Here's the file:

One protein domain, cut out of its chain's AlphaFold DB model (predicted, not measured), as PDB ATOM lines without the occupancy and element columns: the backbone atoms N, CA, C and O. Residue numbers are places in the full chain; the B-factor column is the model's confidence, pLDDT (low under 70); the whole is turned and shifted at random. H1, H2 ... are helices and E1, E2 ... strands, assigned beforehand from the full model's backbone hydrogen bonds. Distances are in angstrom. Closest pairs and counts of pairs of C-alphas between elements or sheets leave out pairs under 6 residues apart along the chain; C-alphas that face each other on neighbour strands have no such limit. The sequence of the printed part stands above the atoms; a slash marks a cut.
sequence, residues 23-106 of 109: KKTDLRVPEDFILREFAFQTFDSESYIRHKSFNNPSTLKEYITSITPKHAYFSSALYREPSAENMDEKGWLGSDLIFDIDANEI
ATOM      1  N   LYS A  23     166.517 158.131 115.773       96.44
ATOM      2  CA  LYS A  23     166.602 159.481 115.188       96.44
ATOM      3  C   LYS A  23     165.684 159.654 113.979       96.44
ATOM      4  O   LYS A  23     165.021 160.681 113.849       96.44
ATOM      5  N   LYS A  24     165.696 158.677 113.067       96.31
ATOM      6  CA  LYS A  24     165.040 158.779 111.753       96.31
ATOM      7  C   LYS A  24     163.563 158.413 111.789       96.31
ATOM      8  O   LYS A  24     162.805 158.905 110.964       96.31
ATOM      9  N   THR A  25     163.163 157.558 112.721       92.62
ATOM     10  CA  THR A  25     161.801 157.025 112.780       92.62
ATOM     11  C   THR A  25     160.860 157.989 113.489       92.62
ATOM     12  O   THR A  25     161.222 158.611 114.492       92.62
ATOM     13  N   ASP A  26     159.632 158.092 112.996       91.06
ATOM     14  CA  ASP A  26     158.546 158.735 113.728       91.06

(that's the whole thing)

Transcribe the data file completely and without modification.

One protein domain, cut out of its chain's AlphaFold DB model (predicted, not measured), as PDB ATOM lines without the occupancy and element columns: the backbone atoms N, CA, C and O. Residue numbers are places in the full chain; the B-factor column is the model's confidence, pLDDT (low under 70); the whole is turned and shifted at random. H1, H2 ... are helices and E1, E2 ... strands, assigned beforehand from the full model's backbone hydrogen bonds. Distances are in angstrom. Closest pairs and counts of pairs of C-alphas between elements or sheets leave out pairs under 6 residues apart along the chain; C-alphas that face each other on neighbour strands have no such limit. The sequence of the printed part stands above the atoms; a slash marks a cut.
sequence, residues 23-106 of 109: KKTDLRVPEDFILREFAFQTFDSESYIRHKSFNNPSTLKEYITSITPKHAYFSSALYREPSAENMDEKGWLGSDLIFDIDANEI
ATOM      1  N   LYS A  23     166.517 158.131 115.773       96.44
ATOM      2  CA  LYS A  23     166.602 159.481 115.188       96.44
ATOM      3  C   LYS A  23     165.684 159.654 113.979       96.44
ATOM      4  O   LYS A  23     165.021 160.681 113.849       96.44
ATOM      5  N   LYS A  24     165.696 158.677 113.067       96.31
ATOM      6  CA  LYS A  24     165.040 158.779 111.753       96.31
ATOM      7  C   LYS A  24     163.563 158.413 111.789       96.31
ATOM      8  O   LYS A  24     162.805 158.905 110.964       96.31
ATOM      9  N   THR A  25     163.163 157.558 112.721       92.62
ATOM     10  CA  THR A  25     161.801 157.025 112.780       92.62
ATOM     11  C   THR A  25     160.860 157.989 113.489       92.62
ATOM     12  O   THR A  25     161.222 158.611 114.492       92.62
ATOM     13  N   ASP A  26     159.632 158.092 112.996       91.06
ATOM     14  CA  ASP A  26     158.546 158.735 113.728       91.06